by Paula Bianca Ferrer
Scuba rice is set to make major waves in Asia as climate change makes monsoons and flooding more frequent and severe.
The Swarna-Sub1 rice variety, called scuba rice, is a flood-proof variety that can survive underwater for up to 2 weeks. The SUB1 gene discovered by researchers from a traditional Indian rice variety, called FR13A, was incorporated into Swarna using the usual breeding methods. The gene triggers a hibernation-like response when the plant is submerged in water, and also resumes growth when the water recedes. It is now incorporated into many popular varieties in Asia.
In 2012, it was estimated that more than three million farmers in India have received Swarna-Sub1 since its distribution to farmers in 2009, an increase of almost 2 million farmers from 2011.
The increase in the number of Swarna-Sub1 recipients was reportedly because of the catastrophic floods that happened in India in 2011.
According to BBC, those floods affected more than two million farmers from the Indian states of Orissa, Uttar Pradesh, and Bihar.
Because of severe flooding, India may potentially lose about four million tons of rice per year—enough to feed 30 million people.
"These floods can usually last for a period of 2 weeks or 15 days, in which case most of the rice fields in the eastern states of Odisha and Uttar Pradesh may completely lose their crops," said Ms. Maria Luz Malabayabas, an Assistant Scientist from the Social Sciences Division of the International Rice Research Institute (IRRI).
"It seems that the benefits of Swarna-Sub1 become mostly visible when catastrophic floods, like those that happened in India in 2011, occur," she added.
"In a way, this raises a concern for us that many farmers may still remain unprotected from floods until they or their neighbors experience these catastrophes," she said.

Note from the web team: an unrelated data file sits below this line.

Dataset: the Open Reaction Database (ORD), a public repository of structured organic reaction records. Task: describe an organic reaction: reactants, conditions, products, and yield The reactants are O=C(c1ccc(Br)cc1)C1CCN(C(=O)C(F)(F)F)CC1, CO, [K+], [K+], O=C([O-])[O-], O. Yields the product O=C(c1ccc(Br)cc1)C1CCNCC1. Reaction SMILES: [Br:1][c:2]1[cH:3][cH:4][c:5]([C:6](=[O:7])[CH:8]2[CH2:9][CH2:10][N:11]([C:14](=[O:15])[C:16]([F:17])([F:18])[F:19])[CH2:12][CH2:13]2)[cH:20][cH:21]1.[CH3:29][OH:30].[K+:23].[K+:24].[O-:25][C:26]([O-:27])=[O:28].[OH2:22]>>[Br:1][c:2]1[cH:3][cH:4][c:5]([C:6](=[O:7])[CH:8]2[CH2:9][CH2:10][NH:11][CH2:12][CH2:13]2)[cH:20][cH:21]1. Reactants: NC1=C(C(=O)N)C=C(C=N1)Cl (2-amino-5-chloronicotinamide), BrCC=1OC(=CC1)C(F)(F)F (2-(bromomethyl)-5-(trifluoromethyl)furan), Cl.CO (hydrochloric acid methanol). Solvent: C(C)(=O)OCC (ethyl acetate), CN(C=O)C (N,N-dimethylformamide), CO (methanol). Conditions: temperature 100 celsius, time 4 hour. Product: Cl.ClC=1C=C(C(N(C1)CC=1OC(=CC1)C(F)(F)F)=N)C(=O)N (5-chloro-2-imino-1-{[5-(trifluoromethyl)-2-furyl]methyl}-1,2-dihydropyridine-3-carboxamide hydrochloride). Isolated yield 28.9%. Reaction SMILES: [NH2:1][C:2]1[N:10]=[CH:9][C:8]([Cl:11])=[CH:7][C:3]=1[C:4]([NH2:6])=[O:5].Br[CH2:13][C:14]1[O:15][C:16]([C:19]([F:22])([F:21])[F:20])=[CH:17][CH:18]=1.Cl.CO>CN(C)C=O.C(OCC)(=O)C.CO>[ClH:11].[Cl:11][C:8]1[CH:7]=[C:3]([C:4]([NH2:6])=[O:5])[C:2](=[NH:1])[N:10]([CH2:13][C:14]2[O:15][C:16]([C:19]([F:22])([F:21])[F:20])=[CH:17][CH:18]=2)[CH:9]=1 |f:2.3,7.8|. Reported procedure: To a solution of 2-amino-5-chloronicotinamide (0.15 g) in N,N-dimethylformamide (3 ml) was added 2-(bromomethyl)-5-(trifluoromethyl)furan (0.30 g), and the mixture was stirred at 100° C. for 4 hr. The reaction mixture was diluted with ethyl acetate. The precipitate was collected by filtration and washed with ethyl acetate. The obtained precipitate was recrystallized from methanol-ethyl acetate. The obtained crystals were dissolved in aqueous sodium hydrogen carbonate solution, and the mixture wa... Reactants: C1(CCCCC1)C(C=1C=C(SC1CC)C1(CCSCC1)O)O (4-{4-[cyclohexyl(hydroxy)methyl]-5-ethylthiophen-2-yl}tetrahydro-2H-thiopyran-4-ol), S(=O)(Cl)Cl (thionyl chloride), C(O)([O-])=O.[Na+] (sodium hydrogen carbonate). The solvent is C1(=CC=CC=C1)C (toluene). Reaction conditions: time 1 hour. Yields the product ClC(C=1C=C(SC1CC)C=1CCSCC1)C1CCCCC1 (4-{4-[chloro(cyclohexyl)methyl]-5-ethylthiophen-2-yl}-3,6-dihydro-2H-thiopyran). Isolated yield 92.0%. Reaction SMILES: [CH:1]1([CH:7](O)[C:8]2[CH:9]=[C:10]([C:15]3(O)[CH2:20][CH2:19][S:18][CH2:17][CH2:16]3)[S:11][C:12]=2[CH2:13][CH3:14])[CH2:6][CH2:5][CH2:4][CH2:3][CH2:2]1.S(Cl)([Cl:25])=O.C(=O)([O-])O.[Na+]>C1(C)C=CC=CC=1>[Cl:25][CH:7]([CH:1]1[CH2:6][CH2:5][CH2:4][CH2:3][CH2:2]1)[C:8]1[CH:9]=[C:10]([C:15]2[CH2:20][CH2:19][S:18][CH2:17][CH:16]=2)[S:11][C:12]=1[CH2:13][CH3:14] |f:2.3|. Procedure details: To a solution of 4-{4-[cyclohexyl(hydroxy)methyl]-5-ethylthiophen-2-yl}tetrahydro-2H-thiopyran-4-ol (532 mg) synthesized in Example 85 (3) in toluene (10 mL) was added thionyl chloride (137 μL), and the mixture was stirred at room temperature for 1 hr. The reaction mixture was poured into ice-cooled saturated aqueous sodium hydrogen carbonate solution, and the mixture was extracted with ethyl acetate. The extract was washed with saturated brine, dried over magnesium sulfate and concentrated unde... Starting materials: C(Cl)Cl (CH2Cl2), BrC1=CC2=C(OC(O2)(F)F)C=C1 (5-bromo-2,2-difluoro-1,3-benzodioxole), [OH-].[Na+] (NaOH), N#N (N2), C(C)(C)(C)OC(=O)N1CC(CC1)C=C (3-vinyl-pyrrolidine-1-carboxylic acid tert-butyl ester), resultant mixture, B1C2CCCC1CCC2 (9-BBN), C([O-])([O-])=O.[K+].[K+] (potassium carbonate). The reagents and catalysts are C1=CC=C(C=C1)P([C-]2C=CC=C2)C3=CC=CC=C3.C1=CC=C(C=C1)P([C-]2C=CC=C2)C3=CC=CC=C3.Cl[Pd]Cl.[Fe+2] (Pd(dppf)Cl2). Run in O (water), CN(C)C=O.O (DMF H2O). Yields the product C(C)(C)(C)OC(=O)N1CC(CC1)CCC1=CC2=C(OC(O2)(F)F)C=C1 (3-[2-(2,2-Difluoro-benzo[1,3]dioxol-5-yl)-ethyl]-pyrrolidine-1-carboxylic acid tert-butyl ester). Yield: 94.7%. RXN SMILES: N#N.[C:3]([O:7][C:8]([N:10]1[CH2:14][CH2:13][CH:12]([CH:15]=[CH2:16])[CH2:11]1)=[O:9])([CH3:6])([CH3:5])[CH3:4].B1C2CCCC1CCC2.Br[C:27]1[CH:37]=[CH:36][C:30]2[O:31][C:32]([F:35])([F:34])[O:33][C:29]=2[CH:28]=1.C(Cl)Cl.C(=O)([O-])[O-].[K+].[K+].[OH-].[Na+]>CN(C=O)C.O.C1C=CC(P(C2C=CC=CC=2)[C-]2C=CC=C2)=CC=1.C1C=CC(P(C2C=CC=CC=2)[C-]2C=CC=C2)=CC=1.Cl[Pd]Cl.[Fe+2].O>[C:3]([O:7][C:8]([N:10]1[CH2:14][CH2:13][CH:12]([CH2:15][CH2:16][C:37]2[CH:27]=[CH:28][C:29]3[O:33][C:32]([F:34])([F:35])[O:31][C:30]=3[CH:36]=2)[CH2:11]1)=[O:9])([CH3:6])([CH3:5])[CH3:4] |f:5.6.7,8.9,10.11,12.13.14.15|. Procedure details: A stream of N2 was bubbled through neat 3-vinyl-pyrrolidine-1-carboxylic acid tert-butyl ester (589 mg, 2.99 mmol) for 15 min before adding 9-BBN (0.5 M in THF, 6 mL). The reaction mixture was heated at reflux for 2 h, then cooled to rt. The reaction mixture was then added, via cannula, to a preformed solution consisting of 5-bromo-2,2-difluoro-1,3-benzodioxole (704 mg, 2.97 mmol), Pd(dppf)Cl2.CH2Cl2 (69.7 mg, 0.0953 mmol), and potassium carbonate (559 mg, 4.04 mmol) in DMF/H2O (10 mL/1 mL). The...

To address this and other climate change-related issues such as drought, salinity, and others, it was imperative for the Government of India, IRRI, and other collaborators to forge a partnership that not only supports the development and delivery of stress-tolerant varieties, but also, does large-scale demonstrations for farmers.
This partnership, called the Stress-Tolerant Rice for Africa and South Asia (STRASA) project, started in 2007 and is funded by the Bill and Melinda Gates Foundation. Now in its second phase, the project aims to reach around 20 million farmers by 2018.
1. An estimated three million farmers in India received Swarna-Sub1, also known as scuba rice, in 2012.
2. Heavy flooding in 2011 was a factor in the increased awareness and distribution of the Swarna-Sub1 variety.3. These results raise a concern that many farmers may still remain unprotected against floods. Stronger and more active awareness programs are needed to bring flood-tolerant varieties to farmers who are likely to be affected in the future.
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